In short, ours is the most expensive health care system by far and it has only moderate (that's being charitable) results. What bothers me about the current discussion is the focus on cost. While I expect any significant change in the US health care system to involve dramatic changes in how the care is paid for, one thing I absolutely want to see is the TOTAL cost of US health care to go down.

Won't happen. Medicare (and Medicaid) spends as much more than other countries' systems on similar patients as the non Medicare system does. There is no reason to expect an entirely government system to be any different than Medicare.

And I just don't by this argument that they'll pass tremendous cuts in Medicare by expanding it to everyone.

"The way things are now, we are told that preventative care is bad and we should rely on expensive trauma care because the system is designed for delivering lots of expensive sick care."

Clearly not a "loyal reader:" Preventative care does not save money:

"The way things are now, we are told that preventative care is bad and we should rely on expensive trauma care because the system is designed for delivering lots of expensive sick care."

We're not told that preventative care is bad. We're told that preventative care will not substantially decrease the need for expensive trauma care.

"In short, ours is the most expensive health care system by far and it has only moderate (that's being charitable) results."

It very much depends on how you define "moderate" results and what it is that you prefer to focus on.

That he thinks the cap made no sense (note, the premiums for this policy are not stated in the quoted section) is illustrative of our cognitive dissonance when it comes to healthcare. A person with a $100,000 life insurance policy may, when he is dying of cancer, find that it isn't large enough to compensate for the financial loss to his family, so it makes no sense that the policy was capped at $100,000?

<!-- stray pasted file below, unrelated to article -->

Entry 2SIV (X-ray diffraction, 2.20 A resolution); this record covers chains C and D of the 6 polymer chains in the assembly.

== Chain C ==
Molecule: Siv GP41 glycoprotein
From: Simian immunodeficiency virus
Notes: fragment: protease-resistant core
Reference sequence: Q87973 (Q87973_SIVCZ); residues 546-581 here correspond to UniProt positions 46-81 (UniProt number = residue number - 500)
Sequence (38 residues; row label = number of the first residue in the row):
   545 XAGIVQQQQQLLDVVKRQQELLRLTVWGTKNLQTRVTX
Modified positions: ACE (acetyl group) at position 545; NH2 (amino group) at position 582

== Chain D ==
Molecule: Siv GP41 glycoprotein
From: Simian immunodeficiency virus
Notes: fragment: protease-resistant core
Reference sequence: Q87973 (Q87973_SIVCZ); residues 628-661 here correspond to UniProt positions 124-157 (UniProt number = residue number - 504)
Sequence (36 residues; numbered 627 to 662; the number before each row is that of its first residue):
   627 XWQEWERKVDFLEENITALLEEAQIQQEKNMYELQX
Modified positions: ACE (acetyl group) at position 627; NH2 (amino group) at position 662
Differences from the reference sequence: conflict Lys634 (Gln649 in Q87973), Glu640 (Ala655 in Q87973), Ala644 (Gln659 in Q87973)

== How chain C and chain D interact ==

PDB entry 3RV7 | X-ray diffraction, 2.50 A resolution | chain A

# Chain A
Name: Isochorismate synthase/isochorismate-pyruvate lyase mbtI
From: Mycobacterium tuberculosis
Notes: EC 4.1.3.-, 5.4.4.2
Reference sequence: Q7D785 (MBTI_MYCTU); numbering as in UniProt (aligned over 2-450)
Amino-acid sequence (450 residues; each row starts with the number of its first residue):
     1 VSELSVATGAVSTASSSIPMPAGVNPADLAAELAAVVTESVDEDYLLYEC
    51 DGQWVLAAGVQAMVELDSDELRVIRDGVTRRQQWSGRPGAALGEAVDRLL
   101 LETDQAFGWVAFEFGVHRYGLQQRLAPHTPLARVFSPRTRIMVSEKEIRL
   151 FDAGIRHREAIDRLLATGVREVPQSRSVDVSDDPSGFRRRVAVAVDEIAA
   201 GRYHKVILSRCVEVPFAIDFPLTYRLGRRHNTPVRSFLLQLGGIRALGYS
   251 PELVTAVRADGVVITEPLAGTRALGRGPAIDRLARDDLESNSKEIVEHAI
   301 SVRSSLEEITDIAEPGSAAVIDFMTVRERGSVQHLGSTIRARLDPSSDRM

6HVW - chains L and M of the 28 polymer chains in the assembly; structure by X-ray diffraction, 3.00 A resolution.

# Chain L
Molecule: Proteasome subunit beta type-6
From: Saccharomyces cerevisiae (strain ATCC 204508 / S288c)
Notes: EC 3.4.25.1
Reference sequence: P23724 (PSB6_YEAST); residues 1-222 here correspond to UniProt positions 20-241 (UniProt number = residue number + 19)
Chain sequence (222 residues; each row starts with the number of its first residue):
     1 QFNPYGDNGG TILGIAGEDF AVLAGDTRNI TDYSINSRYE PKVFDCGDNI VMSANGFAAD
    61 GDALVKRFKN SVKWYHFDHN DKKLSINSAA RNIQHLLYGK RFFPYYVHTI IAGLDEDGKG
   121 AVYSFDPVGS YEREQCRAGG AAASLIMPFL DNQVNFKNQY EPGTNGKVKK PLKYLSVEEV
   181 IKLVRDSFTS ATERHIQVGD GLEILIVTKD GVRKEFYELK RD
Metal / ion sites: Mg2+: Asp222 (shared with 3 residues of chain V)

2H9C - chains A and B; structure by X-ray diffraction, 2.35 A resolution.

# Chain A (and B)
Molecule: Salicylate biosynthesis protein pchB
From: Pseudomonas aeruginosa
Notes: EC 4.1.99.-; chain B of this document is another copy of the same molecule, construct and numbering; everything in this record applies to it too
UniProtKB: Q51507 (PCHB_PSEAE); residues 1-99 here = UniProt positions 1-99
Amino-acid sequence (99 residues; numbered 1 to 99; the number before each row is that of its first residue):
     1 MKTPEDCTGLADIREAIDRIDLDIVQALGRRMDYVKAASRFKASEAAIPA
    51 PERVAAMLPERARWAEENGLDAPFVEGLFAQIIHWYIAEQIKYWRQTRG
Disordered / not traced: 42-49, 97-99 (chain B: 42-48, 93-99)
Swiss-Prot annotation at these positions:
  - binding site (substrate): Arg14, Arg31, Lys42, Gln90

His point was that it wasn't even insurance. It pays for routine, predictable medical care but not for a catastrophic condition that costs more than $15,000 to treat. It's functionally equivalent to the "use-it-or-lose-it" flexible spending accounts some companies now offer for health expenses.

Now, of course, things have improved so that you can get a catastrophic health policy that caps out at at least $1 million. That's real insurance. But be prepared to be turned down if the insurance company sees anything in your medical history that it doesn't like.

I really wonder why no one ever bothers to consider the fact that problems in the US healthcare system stem from the fact that suppliers aren't paid by demanders. I can't help but think that so many of these problems - often proposed as "the one big reason US healthcare is faling" - would go away if the market were gutted of its 3rd party hangers-on.

Consider certain areas of California, for example, in which some family doctors are refusing patients with either private insurance or Medicare.

The only way to make the system work is to ensure that suppliers interact with demanders directly. As for public policy, plenty of this blog's readers are living in locations with a well-established public "option," and let me give away the ending of the book for you: Rationing happens, and healthcare practices are now starting to be passed down directly from the government via "Academic Detailers."

It's usually "preventive" not "preventative."

We're not told that preventative care is bad. We're told that preventative care will not substantially decrease the need for expensive trauma care.

So, treating diabetes, diet, monitoring, drugs doesn't reduce the need for trauma care as a consequence of diabetes? Do you have data for that?

Taking an aspirin a day and treating essential hypertension does not reduce the need for trauma care for stoke or heart attack?

I gather a lot of statisticians are liars or stupid?

thank u for posting. you know, I really wonder why no one ever bothers to consider the fact that problems in the US healthcare system stem from the fact that suppliers aren't paid by demanders.

Comments for this post are closed